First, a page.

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V/H/S/85 review: Horror anthology series now more miss than hit
Photo: © ANP

V/H/S/85 review: Horror anthology series now more miss than hit

V/H/S/85 review: Horror anthology series now more miss than hit
Photo: © ANP

The latest release in the V/H/S series, V/H/S 85, follows the same template as the previous entries in the canon but at points it feels like we might be reaching diminishing returns. 

V/H/S, when released to a Frightfest audience in 2013, was met with thoroughly positive reviews, with the overarching narrative showing thieves breaking into a facility and proceeding to watch a collection of NSFW videos, creating a mini-compendium of stories. 

Even in the original some vignettes were stronger than others, and this is something that has followed the series through to this version, which follows on from V/H/S 94 and V/H/S 99 as the films look to lean into specific eras of horror and technology

And in V/H/S 85, the focus is very much on the grainy, handheld version of events, with blurry footage and taped-over content being the order of the day. 

The overarching story about a shapeshifting entity takes its time before reaching an inevitable conclusion, while Natasha Kermani's TKNOGOD, about an art installation star who falls foul of a virtual, God-like creature, feels as if it would have been more at home in either the 94 or the 99 versions rather than this. 

Gigi Saul-Guerrero's 'God of Death' follows the emergency responders to an actual Mexican earthquake which took place in 1985, and takes events to the thoroughly bizarre and macabre as it reaches its conclusion.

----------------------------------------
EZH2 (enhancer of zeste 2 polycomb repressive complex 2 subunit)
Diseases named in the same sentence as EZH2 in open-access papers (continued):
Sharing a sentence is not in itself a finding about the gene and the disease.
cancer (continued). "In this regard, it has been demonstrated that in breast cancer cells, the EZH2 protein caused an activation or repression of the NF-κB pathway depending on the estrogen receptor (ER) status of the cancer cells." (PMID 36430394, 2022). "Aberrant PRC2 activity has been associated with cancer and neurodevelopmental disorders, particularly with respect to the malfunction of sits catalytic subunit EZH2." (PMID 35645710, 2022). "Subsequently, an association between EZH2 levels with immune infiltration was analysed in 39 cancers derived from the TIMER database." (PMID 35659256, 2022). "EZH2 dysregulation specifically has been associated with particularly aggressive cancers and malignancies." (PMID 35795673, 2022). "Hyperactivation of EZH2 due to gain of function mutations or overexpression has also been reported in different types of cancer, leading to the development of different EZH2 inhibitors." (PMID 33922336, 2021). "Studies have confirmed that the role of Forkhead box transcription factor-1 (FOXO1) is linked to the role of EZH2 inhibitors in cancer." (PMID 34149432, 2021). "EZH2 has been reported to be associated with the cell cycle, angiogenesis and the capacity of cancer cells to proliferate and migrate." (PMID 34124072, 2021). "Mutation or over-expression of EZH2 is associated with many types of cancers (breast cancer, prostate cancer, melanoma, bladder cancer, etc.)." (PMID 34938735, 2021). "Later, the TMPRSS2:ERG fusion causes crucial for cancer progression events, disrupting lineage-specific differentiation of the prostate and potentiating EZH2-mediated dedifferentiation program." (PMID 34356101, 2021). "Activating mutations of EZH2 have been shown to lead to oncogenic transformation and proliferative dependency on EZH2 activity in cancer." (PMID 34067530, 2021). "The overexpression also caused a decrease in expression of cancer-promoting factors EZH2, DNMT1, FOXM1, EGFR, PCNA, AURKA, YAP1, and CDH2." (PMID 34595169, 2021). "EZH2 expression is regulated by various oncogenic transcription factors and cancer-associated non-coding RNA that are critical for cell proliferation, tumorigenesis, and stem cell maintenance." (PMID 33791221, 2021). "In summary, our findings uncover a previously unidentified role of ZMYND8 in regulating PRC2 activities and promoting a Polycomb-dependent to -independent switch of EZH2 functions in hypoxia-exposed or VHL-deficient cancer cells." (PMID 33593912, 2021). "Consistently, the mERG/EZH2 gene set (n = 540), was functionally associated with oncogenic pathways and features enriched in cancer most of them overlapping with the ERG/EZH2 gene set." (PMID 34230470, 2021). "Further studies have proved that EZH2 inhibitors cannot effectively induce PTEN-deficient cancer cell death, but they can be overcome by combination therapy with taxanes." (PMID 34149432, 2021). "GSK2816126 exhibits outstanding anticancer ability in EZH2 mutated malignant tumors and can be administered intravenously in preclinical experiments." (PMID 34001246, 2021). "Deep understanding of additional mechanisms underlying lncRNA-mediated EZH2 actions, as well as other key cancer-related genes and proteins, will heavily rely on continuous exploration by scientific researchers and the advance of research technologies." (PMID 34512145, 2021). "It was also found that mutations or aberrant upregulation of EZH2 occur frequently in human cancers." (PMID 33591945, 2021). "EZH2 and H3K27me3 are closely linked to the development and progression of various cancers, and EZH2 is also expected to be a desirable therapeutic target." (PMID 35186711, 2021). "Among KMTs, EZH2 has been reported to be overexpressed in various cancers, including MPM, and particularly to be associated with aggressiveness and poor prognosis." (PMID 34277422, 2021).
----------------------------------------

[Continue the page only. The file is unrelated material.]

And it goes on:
But there is some horror heavyweight power involved here, and Scott Derrickson, who wrote and directed 2022's the Black Phone as well as 2012's Sinister, helms 'Dreamkill', in which scenes of the most grotesque violence in a home-invasion style are viewed via the perspective of the perpetrator. 

But the story goes much deeper when it it is revealed that a dark, hooded figure has been mailing videos of these murders to the police before they happen, leading to a bloodthirsty final act which isn't for the faint-hearted. 

Mike P. Nelson (Wrong Turn, 2021) also has a novel take on the zombie genre in No Wake, about a group of teens who go swimming in a lake only to be picked off one-by-one by a sniper, with the narrative neatly continuing into another part of the story. 

All in all, the V/H/S films have a lasting shelf life in that they are straightforward to produce and allow small kernels of horror ideas to be packaged together into a neat whole. While there isn't much here that the series hasn't done before, even in one of the weaker entries, there will be something to take away for the obsessive horror fan.

V/H/S/85 is available to view on Shudder. 


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